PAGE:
In any case, as at Memory Alpha, comments are more than welcome on this matter.
The two are probably different, they are just too different. And why would the Federation need a second planet to put the health resort on, it's M class and therefore Earth like. Why not just give its inhabitants a wide berth and build on the rest of the planet. If it is like the Earth in terms of continental surface area than is should easily support billions of people, especially with really tall buildings, and the ability to get food from off world, the population potential could be in the trillions.
Well... the two are different, true, but like the guy said, they are supposed to be the same.
Which is what can be said about Enterprise in general :/
Settlers on the opposite side of the planet would've been okay on a temporary basis, but given the Federation avoidance of cultural contamination I'd imagine such a thing is considered too close for comfort.
Ah, wait . . . in perusing the script I found mention of the planet's rings that I'd forgotten. And I'm reminded of the Admiral saying the concentration in the rings is what makes something work. Better just go watch the frickin' movie to make sure I didn't miss anything else. Will report back with any changes.
Of course, to my mind the fact that there were only 600 people on the planet is odd. Given their longevity and the usual population doubling times of humanoids, I'm wondering how long they'd been on the planet to start with. But that's neither here nor there.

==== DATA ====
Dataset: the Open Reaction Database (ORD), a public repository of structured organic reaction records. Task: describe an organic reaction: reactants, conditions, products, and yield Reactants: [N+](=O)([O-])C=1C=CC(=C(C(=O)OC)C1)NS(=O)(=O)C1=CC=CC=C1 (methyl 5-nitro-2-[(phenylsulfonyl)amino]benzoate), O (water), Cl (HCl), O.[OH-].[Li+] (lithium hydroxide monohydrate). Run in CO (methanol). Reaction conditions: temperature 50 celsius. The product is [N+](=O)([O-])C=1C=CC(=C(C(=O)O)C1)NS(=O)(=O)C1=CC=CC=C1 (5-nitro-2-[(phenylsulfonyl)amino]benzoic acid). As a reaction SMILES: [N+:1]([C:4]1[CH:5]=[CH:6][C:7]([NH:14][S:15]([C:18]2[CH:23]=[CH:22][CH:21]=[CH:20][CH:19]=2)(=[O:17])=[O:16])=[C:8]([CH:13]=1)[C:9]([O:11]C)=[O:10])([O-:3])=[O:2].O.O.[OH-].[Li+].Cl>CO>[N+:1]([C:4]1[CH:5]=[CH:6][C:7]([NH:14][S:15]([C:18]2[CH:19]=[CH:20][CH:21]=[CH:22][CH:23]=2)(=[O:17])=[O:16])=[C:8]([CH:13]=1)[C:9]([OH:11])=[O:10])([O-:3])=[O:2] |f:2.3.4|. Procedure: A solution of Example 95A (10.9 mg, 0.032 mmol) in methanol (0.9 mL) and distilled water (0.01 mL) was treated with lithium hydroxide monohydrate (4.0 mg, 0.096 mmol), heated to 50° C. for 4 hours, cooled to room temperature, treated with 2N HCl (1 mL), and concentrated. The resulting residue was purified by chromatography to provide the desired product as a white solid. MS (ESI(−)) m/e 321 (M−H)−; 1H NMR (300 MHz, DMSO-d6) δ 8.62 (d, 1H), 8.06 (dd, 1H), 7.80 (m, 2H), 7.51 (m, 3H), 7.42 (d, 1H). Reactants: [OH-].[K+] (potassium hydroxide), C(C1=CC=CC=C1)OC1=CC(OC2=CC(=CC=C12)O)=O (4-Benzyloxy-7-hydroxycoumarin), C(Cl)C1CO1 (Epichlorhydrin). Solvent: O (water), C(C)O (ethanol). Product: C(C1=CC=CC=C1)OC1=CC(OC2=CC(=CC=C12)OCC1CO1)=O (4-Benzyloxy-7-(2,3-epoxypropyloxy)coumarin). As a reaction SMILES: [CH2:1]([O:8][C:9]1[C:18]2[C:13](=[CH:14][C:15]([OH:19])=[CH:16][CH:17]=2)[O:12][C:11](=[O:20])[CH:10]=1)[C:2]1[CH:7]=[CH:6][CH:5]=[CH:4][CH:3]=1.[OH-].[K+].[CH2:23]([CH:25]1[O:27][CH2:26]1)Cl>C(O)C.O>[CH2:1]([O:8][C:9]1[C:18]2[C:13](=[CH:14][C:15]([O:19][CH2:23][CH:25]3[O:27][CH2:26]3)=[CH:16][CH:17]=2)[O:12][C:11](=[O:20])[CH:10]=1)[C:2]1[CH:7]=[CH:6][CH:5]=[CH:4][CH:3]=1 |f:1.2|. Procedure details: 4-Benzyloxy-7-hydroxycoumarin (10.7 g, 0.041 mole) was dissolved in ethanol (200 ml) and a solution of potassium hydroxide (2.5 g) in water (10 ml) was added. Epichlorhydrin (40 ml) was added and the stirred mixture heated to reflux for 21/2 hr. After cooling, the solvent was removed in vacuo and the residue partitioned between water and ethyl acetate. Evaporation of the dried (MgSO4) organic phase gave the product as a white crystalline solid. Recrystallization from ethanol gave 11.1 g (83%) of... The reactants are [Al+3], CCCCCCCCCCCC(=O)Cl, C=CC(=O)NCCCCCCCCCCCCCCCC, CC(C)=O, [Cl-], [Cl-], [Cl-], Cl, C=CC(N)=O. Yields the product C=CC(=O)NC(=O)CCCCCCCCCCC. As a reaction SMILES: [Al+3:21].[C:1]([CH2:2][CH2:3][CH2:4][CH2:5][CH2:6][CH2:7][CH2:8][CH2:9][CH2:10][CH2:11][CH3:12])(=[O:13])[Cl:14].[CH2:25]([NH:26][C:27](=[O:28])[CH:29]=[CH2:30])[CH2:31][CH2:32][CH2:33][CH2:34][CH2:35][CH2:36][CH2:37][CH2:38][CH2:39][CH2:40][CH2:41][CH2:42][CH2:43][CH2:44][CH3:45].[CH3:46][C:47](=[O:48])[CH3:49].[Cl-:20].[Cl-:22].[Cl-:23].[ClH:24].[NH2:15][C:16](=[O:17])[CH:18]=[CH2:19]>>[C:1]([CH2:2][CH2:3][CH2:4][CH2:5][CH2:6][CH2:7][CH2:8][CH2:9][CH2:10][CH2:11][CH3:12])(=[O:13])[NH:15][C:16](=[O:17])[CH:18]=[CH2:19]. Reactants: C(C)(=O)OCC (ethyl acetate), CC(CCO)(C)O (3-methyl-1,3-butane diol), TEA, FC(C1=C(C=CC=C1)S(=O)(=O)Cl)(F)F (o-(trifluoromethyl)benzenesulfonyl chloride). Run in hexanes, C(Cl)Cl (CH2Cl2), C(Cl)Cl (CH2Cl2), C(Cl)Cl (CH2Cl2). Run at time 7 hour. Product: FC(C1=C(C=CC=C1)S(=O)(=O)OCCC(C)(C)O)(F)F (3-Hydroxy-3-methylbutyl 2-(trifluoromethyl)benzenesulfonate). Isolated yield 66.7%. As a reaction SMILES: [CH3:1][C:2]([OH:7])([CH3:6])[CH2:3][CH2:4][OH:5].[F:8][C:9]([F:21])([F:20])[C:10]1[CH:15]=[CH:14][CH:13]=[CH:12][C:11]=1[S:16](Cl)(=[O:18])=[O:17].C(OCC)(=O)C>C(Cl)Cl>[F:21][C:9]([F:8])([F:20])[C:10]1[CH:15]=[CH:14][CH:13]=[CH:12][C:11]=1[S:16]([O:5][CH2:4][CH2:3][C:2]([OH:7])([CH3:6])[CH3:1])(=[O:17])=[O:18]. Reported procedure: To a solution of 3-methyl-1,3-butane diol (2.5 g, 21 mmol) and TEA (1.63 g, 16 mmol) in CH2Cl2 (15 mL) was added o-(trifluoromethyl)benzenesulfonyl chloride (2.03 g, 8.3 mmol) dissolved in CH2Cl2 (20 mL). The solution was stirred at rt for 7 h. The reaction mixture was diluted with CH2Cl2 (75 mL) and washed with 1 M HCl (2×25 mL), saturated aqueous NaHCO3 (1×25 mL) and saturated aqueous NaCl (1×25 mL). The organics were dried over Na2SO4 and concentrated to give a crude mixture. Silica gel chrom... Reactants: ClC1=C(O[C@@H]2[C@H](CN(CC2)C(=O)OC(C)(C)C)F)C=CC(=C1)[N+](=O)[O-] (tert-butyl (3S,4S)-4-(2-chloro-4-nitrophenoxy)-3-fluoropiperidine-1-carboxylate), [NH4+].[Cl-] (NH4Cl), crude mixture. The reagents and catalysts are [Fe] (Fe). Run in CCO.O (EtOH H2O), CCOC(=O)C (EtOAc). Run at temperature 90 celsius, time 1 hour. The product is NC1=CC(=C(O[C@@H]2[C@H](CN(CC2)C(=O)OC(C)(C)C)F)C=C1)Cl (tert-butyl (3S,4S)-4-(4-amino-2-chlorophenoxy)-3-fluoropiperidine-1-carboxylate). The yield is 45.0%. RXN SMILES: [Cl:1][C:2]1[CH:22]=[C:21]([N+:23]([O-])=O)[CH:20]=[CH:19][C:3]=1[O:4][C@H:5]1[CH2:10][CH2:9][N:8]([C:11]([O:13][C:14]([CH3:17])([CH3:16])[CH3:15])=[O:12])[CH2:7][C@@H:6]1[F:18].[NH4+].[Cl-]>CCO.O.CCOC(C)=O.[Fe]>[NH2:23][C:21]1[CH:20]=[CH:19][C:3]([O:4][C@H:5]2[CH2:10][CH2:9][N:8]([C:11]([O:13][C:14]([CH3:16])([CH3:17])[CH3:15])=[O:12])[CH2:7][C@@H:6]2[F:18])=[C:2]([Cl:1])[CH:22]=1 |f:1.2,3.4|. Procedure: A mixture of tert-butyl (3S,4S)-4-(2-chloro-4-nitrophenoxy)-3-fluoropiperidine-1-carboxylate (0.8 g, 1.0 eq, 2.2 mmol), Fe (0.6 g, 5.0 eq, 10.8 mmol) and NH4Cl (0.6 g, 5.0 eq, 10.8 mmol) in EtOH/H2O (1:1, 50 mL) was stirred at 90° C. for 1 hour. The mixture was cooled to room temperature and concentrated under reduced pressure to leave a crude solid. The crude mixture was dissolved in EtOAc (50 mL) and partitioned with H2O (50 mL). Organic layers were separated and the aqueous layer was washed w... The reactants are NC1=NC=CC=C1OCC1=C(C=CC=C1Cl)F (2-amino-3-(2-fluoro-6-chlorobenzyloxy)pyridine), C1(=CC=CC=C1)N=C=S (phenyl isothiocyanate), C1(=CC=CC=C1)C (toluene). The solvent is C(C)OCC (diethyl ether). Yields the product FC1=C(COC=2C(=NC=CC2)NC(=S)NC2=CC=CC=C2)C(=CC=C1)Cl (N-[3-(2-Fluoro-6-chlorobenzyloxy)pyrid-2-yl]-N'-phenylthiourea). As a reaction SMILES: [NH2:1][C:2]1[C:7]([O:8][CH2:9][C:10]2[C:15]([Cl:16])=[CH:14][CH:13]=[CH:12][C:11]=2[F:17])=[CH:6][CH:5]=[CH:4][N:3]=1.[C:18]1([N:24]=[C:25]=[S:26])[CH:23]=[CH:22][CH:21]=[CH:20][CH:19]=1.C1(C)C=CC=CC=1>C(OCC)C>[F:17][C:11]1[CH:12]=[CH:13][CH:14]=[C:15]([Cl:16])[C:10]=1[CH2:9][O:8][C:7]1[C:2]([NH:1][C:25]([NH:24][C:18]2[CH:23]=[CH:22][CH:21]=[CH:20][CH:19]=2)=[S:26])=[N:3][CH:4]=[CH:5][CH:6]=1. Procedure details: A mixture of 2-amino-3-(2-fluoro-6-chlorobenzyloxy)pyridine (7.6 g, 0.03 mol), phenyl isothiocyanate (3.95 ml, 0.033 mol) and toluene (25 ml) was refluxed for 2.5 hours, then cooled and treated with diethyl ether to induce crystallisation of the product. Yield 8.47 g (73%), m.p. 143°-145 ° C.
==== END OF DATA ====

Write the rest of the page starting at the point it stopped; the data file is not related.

Maybe they just used their time perception altering ability to let them "escape" during the heat of the moment. Maybe they came up with a social way to prevent unwanted pregnancy that's taught to children.
There are: Moscow, many Londons, many Dovers etc in USA. There can also be many Briar Patches. The difference between Demilitarized Zone and Neutral Zone is also marginal, and if one disappears, the other may very well get the name.
Read this, folks...
Name are doubling, too!!
Which is a proof that there are Star Wars fans in Star Trek galaxy :D
Well, after a couple of hostile responses to my points appeared at Memory Alpha and I replied, after no response for a week I made the appropriate changes.
But, they're to be revised out. One of the users put the question to Sussman, who said that he felt the two were one but implied that it led to yet another Trek astronomical goof.
I noted elsewhere that author intent is, per the MA rules, something that only fits in the "background info" section of pages, and so I put that there. However, Sussman found and took offense to my very gentle quote of his term "goof" and the note in the background section that the two ended up demonstrably different in the final products. So, the MA community is going to ignore the facts and ignore their own laws about how facts are determined (author intent is of restricted validity) and artificially keep the two as one entity.
So it goes. I don't mind disagreement . . . I just prefer that it be proper. But once you get a community bound and determined to believe a certain idea . . . say, "The Insurrection Briar Patch is Klach D'Kel Brakt" or "Star Wars kicks Star Trek's ass in every technological way" or "such-and-such is canon/not-canon no matter what the higher-ups say!", you always get the same kind of BS thought processes and BS attitudes.
That's human nature for you, Darkstar. You can't really do much about it other than just cope with it. Humans have been and always will be stubborn. Oftentimes, it proves a positive rather than a negative quality. I just wish we could remember that more easily in the times when it is not so useful.
Hehe . . . turns out this topic was old hat: